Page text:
John A. Porco, Jr., Ph.D.
Professor of Chemistry and Pharmacology
Research Interests: Research in the Porco Group is focused in two major areas: the development of new synthetic methodologies for efficient chemical synthesis of complex molecules and synthesis of complex chemical libraries, the latter conducted at the CMLD-BU. Synthetic methodologies developed in the Porco Laboratory include copper (I)-mediated formation of enamides, oxa-electrocyclization/dimerization of dienals enroute to complex epoxyquinoids; enantioselective oxidative dearomatization using chiral copper complexes and molecular oxygen; photocycloaddition using oxidopyryliums enroute to the rocaglamides and related natural products, and catalytic ester-amide exchange using group (IV) metal alkoxide-activator complexes.
Tyrone M. Porter, Ph.D.
Assistant Professor of Biomedical Engineering
Research Interests: Due to its relatively low cost, portability, and beamforming capabilities, ultrasound is an ideal tool for noninvasive evaluation and treatment of a broad range of medical ailments, including vascular occlusions and cancer. Research in the Medical Acoustics Laboratory (MedAL), led by Dr. Tyrone Porter, is focused on the design and fabrication of ultrasound technology to improve upon the diagnosis and treatment of debilitating diseases. This includes the development of targeted ultrasound contrast agents for molecular imaging applications and nano-sized vesicles that release drugs when exposed to acoustic fields. The combination of diagnostic and therapeutic technology may potentially lead to noninvasive image-guided treatment of diseases.
Scott Schaus, Ph.D.
Associate Professor of Chemistry and Pharmacology
Research Interests: Dr. Schaus’s research group concentrates on the development of novel technologies to investigate cellular processes such as cell cycle regulation, cell proliferation, and intracellular signaling. Genomic transcription profiling of both model organisms and mammalian cells is employed to validate drug targets and cellular response mechanisms. Current projects include the investigation of protein synthesis and amino acid biosynthesis regulatory mechanisms, MAPK cellular signaling pathways, and the development of microarray technologies.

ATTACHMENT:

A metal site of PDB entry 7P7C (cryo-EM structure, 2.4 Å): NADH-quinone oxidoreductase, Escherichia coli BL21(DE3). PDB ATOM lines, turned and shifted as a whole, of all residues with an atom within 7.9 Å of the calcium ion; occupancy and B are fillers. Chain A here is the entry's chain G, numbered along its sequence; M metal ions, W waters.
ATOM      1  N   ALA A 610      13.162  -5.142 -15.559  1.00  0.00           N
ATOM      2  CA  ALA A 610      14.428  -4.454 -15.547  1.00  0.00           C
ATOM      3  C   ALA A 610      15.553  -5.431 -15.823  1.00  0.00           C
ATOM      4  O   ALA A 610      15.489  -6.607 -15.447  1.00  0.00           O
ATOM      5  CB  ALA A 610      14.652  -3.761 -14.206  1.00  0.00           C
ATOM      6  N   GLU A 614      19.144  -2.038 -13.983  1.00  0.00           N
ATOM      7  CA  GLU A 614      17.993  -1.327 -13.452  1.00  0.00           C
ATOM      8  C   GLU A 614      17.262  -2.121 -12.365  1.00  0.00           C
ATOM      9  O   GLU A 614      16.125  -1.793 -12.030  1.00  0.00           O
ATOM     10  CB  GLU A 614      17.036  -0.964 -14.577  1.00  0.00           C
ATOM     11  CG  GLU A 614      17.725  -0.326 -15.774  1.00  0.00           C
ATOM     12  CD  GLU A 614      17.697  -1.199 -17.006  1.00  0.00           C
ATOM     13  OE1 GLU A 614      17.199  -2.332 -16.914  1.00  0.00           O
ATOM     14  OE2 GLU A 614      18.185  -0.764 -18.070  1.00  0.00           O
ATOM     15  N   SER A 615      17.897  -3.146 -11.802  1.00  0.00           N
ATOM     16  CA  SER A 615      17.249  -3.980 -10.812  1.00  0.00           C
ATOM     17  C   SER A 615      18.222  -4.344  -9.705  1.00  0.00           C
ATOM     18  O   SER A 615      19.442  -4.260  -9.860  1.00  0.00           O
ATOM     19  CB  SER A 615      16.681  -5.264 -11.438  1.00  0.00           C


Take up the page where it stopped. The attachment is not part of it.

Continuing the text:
Thomas D. Tullius, Ph.D.
Professor of Chemistry and Pharmacology
Research Interests: The Tullius laboratory focuses on developing and applying new chemical probe methods for determining the structure of DNA, RNA, and DNA-protein complexes in solution. His group introduced the use of the hydroxyl radical as a high-resolution chemical footprinting reagent for nucleic acids. They are using deuterium kinetic isotope experiments to obtain detailed information on the chemical mechanism of oxidative damage to DNA and RNA induced by the hydroxyl radical. A major project is developing a database of hydroxyl radical cleavage patterns of DNA to make structural maps of regions of the human genome involved in the regulation of gene expression and elucidate the rules by which DNA sequence is translated into three-dimensional structure.